The Northern Lights can be seen from Newfoundland to Nunavut, and from the heart of Yukon to the farthest northern reaches of Québec.
Aurora Borealis, or Northern Lights, seems magical, like something conjured up by playful fairies waving sparkling wands in the night. The scientific explanation for the unforgettable light show, however, is electrons and protons colliding with gases as far up as 500 kilometres above the Earth's surface creating flashes of colourful light that span the spectrum from green to blue to purple and yellow. Billions of flashes can occur in rapid succession, and so it seems the lights are dancing across the sky.
Best seen in the far northern hemisphere, Aurora-spotting is a great excuse to plan a trip to Canada since northern parts of the vast country have the highest probability of seeing the lights. Experienced tour operators in Yukon's Whitehorse and Yellowknife in the Northwest Territories even boast a 90 per cent light-peeping success rate.
Prime Aurora season coincides with the winter months - experts say the best time to visit is from late-September to late-March - and the cooler weather opens the door to unforgettable experiences. Rug up and enjoy the lights in the great outdoors: fly-fishing under the starry sky in far northern Québec is certainly worth writing home about. Or let the Aurora light your way on a cross-country ski adventure in Yukon. You need darkness to see the lights, and here, miles from the nearest big city, you'll find it.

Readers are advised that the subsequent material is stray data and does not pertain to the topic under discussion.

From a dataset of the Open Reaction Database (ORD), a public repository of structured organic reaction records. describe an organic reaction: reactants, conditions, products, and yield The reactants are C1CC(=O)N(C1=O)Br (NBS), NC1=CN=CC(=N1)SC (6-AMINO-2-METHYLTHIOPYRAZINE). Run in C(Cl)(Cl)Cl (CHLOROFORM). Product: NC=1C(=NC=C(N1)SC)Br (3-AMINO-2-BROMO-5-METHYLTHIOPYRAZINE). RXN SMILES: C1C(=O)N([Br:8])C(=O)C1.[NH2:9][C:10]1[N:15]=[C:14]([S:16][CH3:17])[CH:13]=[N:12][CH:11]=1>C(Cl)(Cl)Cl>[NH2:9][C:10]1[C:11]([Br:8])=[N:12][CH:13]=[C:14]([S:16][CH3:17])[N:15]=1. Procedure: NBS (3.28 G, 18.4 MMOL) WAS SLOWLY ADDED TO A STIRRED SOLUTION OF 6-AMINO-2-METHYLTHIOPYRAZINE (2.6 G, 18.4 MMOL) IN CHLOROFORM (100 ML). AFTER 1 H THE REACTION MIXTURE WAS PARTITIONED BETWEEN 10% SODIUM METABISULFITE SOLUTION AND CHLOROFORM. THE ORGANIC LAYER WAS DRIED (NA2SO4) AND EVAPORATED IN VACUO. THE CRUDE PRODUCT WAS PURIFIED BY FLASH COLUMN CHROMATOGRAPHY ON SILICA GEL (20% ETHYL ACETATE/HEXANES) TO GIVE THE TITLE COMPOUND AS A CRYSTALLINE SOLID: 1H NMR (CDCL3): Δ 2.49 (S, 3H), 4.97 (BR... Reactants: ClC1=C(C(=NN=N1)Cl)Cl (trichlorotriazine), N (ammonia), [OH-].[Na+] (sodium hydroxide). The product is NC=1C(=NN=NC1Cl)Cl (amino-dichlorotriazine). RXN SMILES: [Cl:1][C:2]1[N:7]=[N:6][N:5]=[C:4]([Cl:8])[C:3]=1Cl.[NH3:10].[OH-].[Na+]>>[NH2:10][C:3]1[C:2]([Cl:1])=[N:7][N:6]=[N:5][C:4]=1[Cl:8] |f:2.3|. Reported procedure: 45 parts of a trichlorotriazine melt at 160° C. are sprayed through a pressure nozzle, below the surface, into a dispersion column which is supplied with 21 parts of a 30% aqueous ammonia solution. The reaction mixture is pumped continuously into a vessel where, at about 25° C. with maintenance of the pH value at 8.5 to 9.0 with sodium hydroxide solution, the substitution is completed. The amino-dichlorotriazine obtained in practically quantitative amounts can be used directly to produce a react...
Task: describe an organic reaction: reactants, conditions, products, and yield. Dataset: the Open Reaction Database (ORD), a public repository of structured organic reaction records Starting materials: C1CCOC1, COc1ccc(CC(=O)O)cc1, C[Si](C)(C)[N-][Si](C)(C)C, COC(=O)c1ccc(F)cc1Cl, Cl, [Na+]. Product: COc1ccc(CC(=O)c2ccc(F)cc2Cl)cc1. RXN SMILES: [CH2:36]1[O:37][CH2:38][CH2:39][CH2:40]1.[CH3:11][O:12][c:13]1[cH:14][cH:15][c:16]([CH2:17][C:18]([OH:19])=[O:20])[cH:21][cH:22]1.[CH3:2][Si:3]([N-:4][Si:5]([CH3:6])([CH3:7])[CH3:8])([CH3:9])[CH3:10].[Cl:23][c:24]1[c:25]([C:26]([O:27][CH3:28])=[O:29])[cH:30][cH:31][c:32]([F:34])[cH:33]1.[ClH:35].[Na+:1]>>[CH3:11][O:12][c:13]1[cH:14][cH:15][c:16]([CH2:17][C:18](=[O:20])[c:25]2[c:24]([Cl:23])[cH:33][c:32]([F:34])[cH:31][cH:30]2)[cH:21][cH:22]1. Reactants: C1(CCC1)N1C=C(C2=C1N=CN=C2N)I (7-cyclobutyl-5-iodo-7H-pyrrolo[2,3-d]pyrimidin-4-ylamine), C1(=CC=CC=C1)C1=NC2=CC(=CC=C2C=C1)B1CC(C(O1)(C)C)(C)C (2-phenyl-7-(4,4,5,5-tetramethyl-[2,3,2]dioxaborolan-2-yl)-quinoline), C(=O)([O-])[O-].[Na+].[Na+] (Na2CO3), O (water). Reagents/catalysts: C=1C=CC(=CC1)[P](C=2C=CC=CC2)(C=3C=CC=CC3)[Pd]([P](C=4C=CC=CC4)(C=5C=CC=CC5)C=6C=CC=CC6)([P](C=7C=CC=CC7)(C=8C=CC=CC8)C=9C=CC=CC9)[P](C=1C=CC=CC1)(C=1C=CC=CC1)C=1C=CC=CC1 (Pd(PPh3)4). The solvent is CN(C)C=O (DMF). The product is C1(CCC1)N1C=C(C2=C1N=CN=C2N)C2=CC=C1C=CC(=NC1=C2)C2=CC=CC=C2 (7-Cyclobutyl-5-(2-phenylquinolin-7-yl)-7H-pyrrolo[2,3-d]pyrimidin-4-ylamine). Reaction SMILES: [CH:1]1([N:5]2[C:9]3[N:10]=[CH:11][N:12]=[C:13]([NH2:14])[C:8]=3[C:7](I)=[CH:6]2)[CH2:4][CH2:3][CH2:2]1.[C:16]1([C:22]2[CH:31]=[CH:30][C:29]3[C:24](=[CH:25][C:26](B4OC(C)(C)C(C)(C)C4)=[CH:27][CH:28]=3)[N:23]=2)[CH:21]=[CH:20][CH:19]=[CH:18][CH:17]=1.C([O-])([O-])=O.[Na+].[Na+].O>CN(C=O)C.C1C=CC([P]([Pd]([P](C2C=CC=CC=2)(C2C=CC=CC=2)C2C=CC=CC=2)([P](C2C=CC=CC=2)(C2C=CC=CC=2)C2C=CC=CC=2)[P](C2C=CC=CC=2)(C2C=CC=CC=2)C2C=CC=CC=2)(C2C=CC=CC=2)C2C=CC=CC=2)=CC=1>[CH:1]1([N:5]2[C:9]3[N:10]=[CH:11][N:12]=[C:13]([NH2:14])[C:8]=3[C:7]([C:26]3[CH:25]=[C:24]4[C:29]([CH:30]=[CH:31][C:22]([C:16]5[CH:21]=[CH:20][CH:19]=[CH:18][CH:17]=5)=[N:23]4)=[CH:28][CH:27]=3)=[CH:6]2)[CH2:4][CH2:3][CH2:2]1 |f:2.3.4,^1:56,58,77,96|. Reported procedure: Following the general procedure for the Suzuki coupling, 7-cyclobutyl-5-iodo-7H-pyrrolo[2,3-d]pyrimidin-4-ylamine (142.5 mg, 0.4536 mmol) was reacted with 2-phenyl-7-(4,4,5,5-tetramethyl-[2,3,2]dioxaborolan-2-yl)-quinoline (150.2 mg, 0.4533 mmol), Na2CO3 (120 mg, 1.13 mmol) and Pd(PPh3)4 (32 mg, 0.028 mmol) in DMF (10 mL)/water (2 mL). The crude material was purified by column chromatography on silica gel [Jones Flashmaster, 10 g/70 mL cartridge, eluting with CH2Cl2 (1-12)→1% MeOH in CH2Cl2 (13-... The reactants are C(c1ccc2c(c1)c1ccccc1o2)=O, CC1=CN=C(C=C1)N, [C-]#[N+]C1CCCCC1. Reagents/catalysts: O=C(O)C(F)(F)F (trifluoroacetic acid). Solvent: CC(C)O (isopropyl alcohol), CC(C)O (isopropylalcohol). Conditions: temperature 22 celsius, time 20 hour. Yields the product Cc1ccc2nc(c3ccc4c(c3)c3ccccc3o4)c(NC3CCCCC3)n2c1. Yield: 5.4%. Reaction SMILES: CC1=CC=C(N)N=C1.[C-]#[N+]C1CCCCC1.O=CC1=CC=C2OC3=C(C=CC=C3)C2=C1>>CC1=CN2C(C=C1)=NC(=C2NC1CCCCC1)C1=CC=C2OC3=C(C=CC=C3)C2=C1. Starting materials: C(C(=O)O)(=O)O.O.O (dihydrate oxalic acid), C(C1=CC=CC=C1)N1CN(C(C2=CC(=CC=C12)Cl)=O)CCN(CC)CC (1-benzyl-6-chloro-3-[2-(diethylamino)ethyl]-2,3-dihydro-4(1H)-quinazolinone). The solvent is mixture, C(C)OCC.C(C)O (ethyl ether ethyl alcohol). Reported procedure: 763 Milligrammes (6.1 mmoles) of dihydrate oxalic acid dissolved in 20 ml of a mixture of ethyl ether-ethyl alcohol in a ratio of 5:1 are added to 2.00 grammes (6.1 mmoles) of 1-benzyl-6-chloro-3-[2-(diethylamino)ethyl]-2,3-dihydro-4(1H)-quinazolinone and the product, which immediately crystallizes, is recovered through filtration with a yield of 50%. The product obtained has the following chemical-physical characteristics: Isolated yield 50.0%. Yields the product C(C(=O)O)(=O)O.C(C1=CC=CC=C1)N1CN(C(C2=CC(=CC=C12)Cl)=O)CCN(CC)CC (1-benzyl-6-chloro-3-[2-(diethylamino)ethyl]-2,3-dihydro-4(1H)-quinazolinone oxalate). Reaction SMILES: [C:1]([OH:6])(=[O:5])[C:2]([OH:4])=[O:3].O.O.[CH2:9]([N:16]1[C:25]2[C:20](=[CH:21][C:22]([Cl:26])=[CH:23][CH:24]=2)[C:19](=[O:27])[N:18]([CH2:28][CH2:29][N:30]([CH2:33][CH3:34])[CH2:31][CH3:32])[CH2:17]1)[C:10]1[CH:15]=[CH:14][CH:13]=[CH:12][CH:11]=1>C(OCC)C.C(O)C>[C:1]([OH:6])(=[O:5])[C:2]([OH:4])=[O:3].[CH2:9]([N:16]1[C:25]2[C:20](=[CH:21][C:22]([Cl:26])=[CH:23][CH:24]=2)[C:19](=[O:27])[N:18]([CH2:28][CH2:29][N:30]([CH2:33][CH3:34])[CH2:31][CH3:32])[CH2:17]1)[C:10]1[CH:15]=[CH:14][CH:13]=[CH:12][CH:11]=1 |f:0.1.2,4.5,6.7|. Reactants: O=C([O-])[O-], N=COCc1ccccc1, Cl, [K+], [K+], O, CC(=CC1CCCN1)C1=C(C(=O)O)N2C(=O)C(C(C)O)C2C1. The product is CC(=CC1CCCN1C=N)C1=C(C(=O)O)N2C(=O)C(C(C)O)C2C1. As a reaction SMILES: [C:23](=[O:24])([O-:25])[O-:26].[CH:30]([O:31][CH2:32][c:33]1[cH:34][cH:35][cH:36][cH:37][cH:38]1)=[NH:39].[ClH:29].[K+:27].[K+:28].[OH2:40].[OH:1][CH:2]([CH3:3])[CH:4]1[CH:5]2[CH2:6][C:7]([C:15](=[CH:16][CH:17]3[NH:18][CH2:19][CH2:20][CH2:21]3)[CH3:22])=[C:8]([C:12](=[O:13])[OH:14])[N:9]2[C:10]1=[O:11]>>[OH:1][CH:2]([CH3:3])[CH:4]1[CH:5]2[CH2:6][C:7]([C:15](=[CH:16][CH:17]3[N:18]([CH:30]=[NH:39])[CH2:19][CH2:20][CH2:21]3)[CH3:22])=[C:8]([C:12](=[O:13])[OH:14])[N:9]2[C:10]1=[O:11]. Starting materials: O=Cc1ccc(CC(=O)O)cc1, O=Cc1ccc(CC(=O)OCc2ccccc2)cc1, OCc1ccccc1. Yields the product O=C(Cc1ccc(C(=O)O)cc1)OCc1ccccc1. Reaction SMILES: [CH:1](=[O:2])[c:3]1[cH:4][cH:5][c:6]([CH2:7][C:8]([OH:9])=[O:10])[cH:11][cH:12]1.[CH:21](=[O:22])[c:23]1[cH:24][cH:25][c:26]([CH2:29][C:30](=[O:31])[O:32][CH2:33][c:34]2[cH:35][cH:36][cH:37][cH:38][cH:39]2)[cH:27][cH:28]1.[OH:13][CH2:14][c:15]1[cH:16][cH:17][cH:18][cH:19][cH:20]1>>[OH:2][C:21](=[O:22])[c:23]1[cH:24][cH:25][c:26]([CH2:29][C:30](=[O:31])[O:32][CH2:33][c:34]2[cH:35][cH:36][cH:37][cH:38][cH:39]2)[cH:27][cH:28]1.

The Northern Lights can shine so bright, they have lit the way for dog-sledders and snowmobilers in remote northern regions of Canada for generations. For many indigenous Inuit, the connection to the Aurora is spiritual and profound. They believe that if you listen carefully, the lights sing to you, a song as old as time. Listen with them in silence in Nunavut and you'll walk away with a new appreciation for the mysteries of nature.
If you crave creature comforts with your adventure, cosy up in a charming lodge in the Northwest Territories and light-peep through the windows, or stare up at the sky, whiskey in hand, from the warmth of an outdoor hot tub.
While the temptation will be great to snap a million pictures, the fast-moving and often quite subtle Northern Lights demand your full attention. But if you're serious about taking photos, professional photographers recommend an SLR camera, good-quality film and a slow shutter speed. A tripod is a good idea.
Mother Nature being an unpredictable dame, it's not easy to know in advance when the lights will be at their best and brightest. Give yourself at least a few days on the ground in northern Canada and keep an eye on auroraforecast.com and aurorawatch.ca for up-to-the-minute tracking of the lights' progress.
Accommodation options range from Yukon wilderness cabins near Whitehorse, such as Sundog Retreat, to upscale lodges such as Inn on the Lake, which has featured in Martha Stewart Living magazine. The cabins at Tagish Wilderness Lodge in Yukon are accessible only by boat, floatplane, skiplane or dog-sled, and at luxury Yellowknife eco-lodge, Blachford Lake Lodge, a true wilderness immersion experience awaits.
Presented by Destination Canada.